It compares well to the Paladin really, except it doesn't have healing, spells or a special mount. It does have supernatural senses and a special weapon.

Just another reminder that I need to play more Castles & Crusades.

Tuesday, October 6, 2015

What Will the Great Pumpkin Bring You?

Still buried in projects include my day job.

But I always get myself something gaming related for Halloween.  Not sure what I am getting myself this year, I got a lot of really cool books at Gen Con that I have barely cracked open.

One thing that has me interested in The Demonolater from +Joseph Bloch.
http://greyhawkgrognard.blogspot.com/2015/10/31-days-of-halloween-dark-offering.html

His Darker Paths books for the Witch and the Necromancer were a lot of fun and I expect this to be the same.

What are you looking forward to?

Wednesday, August 26, 2015

Class Struggles: The Occultist & Skylla

Fantastic Heroes & Witchery has crazy number of classes. There were  so many to choose from and this is even given the fact that there is no "cleric" class to speak of.    I wanted to address this and talk about the Wiseman/Wisewoman and maybe I still will, later down the road.  But today I want to focus on the Occultist.

The Occultist is a magic-using character that ends up having a lot of dealings with various fiendish creatures.  The class is one of the "Weird Tales" era classes presented in the book, but there is no reason it could not be used with other dungeon crawling types of classes.  It is not the strongest character on the block and it's spell selection and use is a little limited, but it has some nice features.

To begin with the Occultist will be the undeniable expert on anything fiendish.  Demons, Devils, whatever your world has, they will know about it.  They can add their level to any skill check involving demonic/fiendish lore.  This applies to any skill. The example given are survival checks when crossing a hellish-plane or a charisma check when dealing with demons.  Not too shabby really.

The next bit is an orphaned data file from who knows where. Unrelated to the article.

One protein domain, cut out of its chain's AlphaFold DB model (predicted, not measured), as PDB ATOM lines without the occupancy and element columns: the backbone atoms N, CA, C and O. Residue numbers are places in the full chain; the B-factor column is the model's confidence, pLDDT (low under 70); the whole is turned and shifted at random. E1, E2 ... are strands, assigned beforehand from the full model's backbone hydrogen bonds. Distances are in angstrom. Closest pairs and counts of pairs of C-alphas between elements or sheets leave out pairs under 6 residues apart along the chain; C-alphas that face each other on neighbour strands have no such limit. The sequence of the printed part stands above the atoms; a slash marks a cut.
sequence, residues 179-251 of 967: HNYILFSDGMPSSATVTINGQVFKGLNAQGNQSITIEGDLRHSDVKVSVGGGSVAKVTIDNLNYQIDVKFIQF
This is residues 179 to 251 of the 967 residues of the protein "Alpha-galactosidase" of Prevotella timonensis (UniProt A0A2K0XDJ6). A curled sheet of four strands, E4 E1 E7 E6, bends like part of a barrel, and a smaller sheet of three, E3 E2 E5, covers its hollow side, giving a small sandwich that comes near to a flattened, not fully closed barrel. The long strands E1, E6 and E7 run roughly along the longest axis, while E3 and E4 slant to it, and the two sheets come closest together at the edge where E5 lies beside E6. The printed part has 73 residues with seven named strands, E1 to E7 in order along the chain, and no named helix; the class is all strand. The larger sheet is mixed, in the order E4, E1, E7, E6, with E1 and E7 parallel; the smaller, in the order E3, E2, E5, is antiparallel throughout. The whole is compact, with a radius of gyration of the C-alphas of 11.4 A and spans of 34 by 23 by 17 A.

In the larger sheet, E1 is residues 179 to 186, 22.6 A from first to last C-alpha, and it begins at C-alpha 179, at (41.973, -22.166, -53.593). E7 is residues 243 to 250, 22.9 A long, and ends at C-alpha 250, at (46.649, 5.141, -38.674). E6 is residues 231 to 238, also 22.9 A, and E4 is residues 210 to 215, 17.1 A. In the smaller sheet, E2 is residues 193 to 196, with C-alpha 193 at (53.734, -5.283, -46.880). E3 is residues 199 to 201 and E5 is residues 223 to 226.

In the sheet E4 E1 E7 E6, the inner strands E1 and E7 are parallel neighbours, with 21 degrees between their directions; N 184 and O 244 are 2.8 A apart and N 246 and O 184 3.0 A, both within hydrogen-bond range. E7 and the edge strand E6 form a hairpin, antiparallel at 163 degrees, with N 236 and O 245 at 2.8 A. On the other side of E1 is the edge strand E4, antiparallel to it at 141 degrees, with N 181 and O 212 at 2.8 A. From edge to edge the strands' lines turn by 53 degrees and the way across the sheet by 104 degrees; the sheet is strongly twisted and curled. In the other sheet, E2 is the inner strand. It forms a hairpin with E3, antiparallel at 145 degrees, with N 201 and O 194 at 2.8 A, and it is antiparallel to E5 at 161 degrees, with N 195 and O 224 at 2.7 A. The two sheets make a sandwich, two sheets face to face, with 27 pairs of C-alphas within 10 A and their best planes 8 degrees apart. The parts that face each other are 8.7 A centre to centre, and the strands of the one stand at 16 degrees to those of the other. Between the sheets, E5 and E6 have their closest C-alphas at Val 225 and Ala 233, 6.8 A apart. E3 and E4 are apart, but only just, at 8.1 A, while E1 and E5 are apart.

At third level then even get secret knowledge of the demon slayers to aid them.
As the occultist gets higher levels they can even banish a demonic creature al together. Much like a cleric turning undead.

But all of this comes at a price.  The occultist is tainted by corruption.   The abyss staring back at you.
As they earn higher levels they have to make a Wisdom save vs. corruption or move closer and closer to chaos.  A nice idea really.

Occultists learn spells from books or other occultists.  But unlike wizards they do not have a number of spells per level they know, but rather a total number of spells and the highest level they can learn.  So a 7th level Occultist knows 7 spells and the maximum spell level of 4th.  Of those seven spells all can be 1st level or some other mix. It depends what the occultist can find in their travels.
Personally I would modify that up based on Intelligence, but that is me. The Occultist uses "Black Magic" spells, but I wonder if starting occultists could get away with using Grey magic too.  At least until they fail more saves and become chaotic.

In many ways this spell casting system is the same as what you see in the Witch from The Complete B/X Adventurer.  There are in fact many similarities in tone and the manner in which they get spells.  I can see some overlap in these classes.


Which gives me an idea.

Skylla, 7th Level Occultist

Strength: 9
Dexterity: 11
Constitution: 10
Intelligence: 12
Wisdom: 14
Charisma: 13

Hit Points:  20 (d4)
Alignment: Chaotic
AC: 4 (Ring of Protection +1)

Special Abilities
1st: Dark Lore (+7 to fiend-based/related skill checks)
3rd: Secret knowledge of demonslayers
6th: banish fiend 1/day

Spells
Maximum Spell Level: 3rd
Number of Spells known: 6
1st Level: Read Magic, Cause Fear, Chill Touch, Find Familar
2nd Level: Black Lightning
3rd Level:  Bestow Curse

Not bad, I only gave her the minimum spells, but she would likely have more secreted away in a tome for later learning.